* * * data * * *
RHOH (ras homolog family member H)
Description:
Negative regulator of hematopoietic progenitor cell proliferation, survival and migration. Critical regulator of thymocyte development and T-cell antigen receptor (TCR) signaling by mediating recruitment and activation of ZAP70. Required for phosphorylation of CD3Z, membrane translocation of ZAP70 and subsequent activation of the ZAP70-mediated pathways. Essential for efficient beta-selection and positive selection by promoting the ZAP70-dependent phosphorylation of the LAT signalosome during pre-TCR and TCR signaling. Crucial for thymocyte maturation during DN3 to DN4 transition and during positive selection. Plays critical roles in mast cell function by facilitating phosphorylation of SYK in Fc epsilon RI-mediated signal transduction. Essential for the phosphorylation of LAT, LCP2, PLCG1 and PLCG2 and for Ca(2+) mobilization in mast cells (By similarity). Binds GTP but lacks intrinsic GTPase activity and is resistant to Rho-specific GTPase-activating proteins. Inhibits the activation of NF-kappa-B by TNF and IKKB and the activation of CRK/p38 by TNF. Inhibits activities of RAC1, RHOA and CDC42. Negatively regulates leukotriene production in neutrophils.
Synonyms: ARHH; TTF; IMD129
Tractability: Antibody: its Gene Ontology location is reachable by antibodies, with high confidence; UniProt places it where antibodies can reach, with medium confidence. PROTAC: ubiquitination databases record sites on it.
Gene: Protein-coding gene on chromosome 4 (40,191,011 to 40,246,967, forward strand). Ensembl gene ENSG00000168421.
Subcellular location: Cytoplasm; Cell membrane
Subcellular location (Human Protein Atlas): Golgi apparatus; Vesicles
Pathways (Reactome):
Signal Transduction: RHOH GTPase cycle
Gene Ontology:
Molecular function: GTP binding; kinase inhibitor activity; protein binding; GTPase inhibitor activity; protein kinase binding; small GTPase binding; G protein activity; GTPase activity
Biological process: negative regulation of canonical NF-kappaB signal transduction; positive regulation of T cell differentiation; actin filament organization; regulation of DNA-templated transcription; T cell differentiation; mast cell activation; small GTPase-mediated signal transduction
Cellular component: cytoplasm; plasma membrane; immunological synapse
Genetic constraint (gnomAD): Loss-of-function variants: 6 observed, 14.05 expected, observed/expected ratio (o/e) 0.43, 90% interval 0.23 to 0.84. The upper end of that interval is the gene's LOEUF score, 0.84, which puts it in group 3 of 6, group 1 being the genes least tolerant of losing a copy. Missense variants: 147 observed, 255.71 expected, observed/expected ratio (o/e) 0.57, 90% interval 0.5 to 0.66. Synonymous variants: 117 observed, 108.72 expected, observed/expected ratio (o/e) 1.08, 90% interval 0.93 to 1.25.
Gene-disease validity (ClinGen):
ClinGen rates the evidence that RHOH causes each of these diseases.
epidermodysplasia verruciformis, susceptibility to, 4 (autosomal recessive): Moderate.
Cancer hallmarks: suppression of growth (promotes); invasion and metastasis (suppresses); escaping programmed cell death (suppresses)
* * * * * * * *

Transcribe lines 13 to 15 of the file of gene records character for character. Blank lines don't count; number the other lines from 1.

Biological process: negative regulation of canonical NF-kappaB signal transduction; positive regulation of T cell differentiation; actin filament organization; regulation of DNA-templated transcription; T cell differentiation; mast cell activation; small GTPase-mediated signal transduction
Cellular component: cytoplasm; plasma membrane; immunological synapse
Genetic constraint (gnomAD): Loss-of-function variants: 6 observed, 14.05 expected, observed/expected ratio (o/e) 0.43, 90% interval 0.23 to 0.84. The upper end of that interval is the gene's LOEUF score, 0.84, which puts it in group 3 of 6, group 1 being the genes least tolerant of losing a copy. Missense variants: 147 observed, 255.71 expected, observed/expected ratio (o/e) 0.57, 90% interval 0.5 to 0.66. Synonymous variants: 117 observed, 108.72 expected, observed/expected ratio (o/e) 1.08, 90% interval 0.93 to 1.25.